Peter Hessler reporting on China’s coronavirus response

“How China Controlled the Coronavirus”, a New Yorker article by Peter Hessler, details his experience as a journalism professor at Sichuan University. Hessler is a long-time writer at the magazine and he’s considered by many Chinese to be their favorite writer on China.
posted by of strange foe (1 comment total) 1 user marked this as a favorite
This is a great piece – I was planning to post it tomorrow but I’m glad it’s already up now! 😉 It’s a really touching reflection and it’s about so much more than just coronavirus. I particularly enjoyed these two sections:

Each day, my daughters had their temperature taken at least five times. This routine began at 6:30 a.m., when the class’s WeChat parent group engaged in something called Jielong, or “Connect the Dragon.” One parent would start the hashtag #Jielong, and list her child’s name, student number, temperature in Celsius, and the words “Body is healthy.” One by one, other parents jumped in—“36.5, Body is healthy”—lengthening the list with every dragon link. My account usually had about sixty of these messages every day. After eight o’clock, impatient notes were sent to stragglers: “To so-and-so’s father, please quickly connect the dragon!”

I lived in fear of the dragon. My mornings were a mess of fiddling with apps; one consisted of a daily form for the university on which I listed my temperature, location, and whether I had had contact with anyone from Hubei, the province that contains Wuhan, in the past fourteen days. If I missed the noon deadline, an overworked administrator sent a gently passive-aggressive reminder. (April 11, 12:11 p.m.: “Hi Teacher Hessler, How are you doing today?”) In addition, a QR code with a health report had to be scanned every morning for each of my daughters. I often felt overwhelmed, not to mention a little odd: during the first month of dragon-connecting, I received 1,146 WeChat messages listing the body temperatures of third graders.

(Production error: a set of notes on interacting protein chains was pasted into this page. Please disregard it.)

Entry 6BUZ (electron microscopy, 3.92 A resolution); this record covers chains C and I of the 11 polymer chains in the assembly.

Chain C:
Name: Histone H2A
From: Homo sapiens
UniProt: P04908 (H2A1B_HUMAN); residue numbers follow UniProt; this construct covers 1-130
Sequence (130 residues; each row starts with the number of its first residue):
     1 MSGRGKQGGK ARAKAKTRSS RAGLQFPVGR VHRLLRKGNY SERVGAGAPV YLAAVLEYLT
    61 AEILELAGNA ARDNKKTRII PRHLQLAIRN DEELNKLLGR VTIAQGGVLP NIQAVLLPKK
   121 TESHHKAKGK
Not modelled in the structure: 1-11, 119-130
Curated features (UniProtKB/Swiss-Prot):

I worried about my daughters, who were the only Westerners at a school of some two thousand students. Our isolation increased throughout the spring: most of my American acquaintances had left, and it became rare to see a non-Chinese person on the street. At the end of May, the twins told my wife, Leslie, and me that a boy in their class had made some anti-American comments, but we didn’t say anything to the teacher. Virtually all of the girls’ classmates treated them warmly, and, with everything on the news, it seemed inevitable that there would be scattered instances of anti-American sentiment. That week, George Floyd had been killed, and the American death toll from the coronavirus was approaching a hundred thousand.

The teacher, though, responded quickly. The following Monday, she stood before the class and told a story that, in the Chinese way, emphasized science, education, and effort. She talked about Elon Musk, and she described how his California-based company had successfully launched a manned rocket into space the previous weekend. At the end of the story, she said, “Every country has its strong points and its weak points.”

Turns out Elon Musk is good for something after all!
posted by adrianhon at 8:39 AM on August 11 [1 favorite]